MARTYN MOXON believes cricketers should be banned if they go over-the-top with personal abuse on the field and feels umpires are too weak in clamping down on trouble-makers.
Yorkshire’s director of cricket said the broad practice of “sledging” – directing remarks at batsmen in order to break their concentration – is part and parcel of the game and has been for years.
But as England and Australia prepared to resume hostilities – both verbal and cricketing – in the early hours of the morning in Sydney at the start of the Carlton Mid Tri-Series, Moxon said tougher action was needed to eradicate abuse that goes above and beyond. “When it becomes personal it’s gone too far,” said Moxon. “Once you get comments about breaking people’s arms, or it becomes personal abuse, that’s where it goes over the line.
“Ideally, you don’t want to be banning people, but if the behaviour gets unacceptable then they have to be banned. It’s the only way you’re going to stop it.”
Moxon believes it is up to players to take responsibility for their own actions under the auspices of captains, but feels limp umpiring exacerbates a problem highlighted this week by the BBC’s Jonathan Agnew, who said there had been no sign of more respectful relations between opponents in the wake of the death of Phillip Hughes.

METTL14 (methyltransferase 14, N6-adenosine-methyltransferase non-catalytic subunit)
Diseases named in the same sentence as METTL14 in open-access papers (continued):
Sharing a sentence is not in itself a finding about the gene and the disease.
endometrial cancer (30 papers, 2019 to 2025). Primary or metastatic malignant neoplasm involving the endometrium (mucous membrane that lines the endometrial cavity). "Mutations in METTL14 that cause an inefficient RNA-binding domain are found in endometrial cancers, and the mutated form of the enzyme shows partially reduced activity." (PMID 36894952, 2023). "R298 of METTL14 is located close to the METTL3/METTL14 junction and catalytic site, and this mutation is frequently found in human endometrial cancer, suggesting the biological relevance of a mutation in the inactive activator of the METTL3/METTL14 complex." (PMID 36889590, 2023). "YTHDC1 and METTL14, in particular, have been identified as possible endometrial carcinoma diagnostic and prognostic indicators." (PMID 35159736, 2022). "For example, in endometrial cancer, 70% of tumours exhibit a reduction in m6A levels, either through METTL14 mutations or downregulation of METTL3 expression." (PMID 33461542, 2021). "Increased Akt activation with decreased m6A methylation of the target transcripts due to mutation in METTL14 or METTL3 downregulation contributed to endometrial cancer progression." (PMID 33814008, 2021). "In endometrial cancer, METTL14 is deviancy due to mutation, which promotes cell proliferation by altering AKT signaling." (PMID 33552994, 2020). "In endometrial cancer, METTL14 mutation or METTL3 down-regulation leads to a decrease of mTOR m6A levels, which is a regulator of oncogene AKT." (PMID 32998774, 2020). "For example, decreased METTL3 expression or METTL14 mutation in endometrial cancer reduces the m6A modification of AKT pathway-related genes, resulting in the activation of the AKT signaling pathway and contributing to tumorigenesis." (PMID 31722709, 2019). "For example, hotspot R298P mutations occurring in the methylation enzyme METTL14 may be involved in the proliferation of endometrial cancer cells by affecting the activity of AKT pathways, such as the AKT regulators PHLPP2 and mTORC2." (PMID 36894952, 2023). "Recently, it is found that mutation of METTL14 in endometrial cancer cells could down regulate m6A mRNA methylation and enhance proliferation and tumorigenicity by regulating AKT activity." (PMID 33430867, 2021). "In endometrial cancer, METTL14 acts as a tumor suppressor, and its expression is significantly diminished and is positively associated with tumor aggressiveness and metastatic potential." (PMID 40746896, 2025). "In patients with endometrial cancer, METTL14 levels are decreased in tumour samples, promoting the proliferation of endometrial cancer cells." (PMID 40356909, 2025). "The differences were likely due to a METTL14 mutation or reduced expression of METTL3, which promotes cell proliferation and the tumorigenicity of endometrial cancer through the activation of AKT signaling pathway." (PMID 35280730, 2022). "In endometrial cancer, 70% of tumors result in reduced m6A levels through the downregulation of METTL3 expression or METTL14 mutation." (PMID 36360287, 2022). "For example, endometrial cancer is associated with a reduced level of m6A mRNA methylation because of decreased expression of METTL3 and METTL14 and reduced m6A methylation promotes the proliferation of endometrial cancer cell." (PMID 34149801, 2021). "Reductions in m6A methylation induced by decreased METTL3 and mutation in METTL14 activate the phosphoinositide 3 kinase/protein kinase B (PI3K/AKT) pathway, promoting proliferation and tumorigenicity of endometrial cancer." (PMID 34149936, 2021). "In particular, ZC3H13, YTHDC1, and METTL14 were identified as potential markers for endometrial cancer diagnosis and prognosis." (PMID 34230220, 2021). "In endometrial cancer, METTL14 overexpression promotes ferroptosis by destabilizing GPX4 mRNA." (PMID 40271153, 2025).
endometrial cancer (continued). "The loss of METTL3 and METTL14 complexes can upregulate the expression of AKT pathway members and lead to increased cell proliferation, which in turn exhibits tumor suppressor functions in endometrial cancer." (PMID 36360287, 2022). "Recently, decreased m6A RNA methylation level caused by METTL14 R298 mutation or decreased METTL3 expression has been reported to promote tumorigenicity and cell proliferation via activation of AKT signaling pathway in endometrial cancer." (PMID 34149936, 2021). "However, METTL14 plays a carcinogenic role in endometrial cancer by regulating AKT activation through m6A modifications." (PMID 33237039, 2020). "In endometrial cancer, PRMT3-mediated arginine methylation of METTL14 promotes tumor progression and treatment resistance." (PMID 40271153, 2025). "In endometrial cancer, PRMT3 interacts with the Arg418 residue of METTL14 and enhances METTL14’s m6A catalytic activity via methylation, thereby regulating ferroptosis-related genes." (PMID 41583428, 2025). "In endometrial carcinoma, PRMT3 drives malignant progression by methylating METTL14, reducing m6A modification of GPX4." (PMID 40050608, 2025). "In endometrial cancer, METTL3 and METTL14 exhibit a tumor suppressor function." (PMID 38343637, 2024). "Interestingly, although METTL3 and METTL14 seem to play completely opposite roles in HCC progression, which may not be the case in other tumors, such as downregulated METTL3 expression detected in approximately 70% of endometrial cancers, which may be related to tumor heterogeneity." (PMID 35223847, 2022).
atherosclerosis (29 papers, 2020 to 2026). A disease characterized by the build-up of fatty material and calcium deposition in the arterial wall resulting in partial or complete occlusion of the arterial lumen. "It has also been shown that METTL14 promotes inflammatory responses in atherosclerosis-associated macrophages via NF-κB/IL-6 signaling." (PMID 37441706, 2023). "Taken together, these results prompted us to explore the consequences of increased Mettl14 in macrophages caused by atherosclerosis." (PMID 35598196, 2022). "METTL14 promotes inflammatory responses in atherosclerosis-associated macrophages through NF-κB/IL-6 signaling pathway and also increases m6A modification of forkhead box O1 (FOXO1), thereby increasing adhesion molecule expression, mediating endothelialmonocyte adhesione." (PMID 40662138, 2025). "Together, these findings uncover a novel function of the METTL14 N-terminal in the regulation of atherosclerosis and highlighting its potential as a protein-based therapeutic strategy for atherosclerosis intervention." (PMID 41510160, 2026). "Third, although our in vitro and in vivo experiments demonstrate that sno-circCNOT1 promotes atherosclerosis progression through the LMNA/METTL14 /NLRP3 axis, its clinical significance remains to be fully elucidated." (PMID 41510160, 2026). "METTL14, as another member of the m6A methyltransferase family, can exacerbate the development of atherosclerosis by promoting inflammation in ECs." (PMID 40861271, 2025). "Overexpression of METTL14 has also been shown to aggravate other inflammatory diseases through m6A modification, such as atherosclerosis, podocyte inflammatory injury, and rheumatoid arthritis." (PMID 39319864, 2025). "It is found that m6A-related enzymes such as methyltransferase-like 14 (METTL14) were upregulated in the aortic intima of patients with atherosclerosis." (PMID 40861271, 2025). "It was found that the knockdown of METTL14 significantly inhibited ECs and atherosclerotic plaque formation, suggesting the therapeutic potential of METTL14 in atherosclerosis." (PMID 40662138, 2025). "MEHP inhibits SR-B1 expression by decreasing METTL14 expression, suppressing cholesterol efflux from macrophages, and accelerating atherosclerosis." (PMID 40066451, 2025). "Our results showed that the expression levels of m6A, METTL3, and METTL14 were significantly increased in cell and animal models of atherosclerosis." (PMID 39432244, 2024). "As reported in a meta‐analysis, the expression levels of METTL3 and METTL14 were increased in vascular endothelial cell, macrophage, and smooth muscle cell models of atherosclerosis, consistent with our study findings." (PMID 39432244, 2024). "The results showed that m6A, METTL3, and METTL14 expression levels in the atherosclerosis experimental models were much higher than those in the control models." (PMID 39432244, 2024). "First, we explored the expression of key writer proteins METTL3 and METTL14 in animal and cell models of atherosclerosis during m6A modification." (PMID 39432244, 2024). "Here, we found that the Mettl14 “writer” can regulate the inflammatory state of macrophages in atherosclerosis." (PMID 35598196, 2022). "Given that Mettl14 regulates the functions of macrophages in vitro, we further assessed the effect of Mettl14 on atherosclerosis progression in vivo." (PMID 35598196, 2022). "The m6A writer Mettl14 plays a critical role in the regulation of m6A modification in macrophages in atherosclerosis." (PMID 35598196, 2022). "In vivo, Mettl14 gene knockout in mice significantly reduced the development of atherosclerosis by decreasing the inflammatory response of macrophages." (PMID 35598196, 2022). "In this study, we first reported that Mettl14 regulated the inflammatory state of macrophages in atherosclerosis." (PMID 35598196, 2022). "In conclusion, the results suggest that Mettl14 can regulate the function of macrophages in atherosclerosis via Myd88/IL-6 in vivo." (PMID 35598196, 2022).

“The players have a responsibility, clearly, and the captains, but I also think the umpires need to be stronger,” said Moxon. “If somebody starts abusing somebody or speaking personally to them, then the umpires have to step in and say, ‘Enough’s enough. Stop it. Cut it out. End of.’ But they don’t. They let it carry on and fester until it becomes a major incident.
“The idea of sledging is to try to put people off their game and mental disintegration, as it’s called, is something that’s always been in the game and is part and parcel of any professional sport, because if there’s a weakness there professional sports people are going to exploit it. But there’s a difference between that and personal abuse.”
Moxon, the former Yorkshire and England opening batsman, said he copped the odd comment over the years but nothing too persistent. “The main one was Paul Allott,” he recalled. “He was the worst one I played against for verbal abuse, and I copped a little bit from Merv Hughes.
“Other than that, it wasn’t too bad. The best bowlers just got you out and a little look, rather than a load of swearing and abuse, says it all.”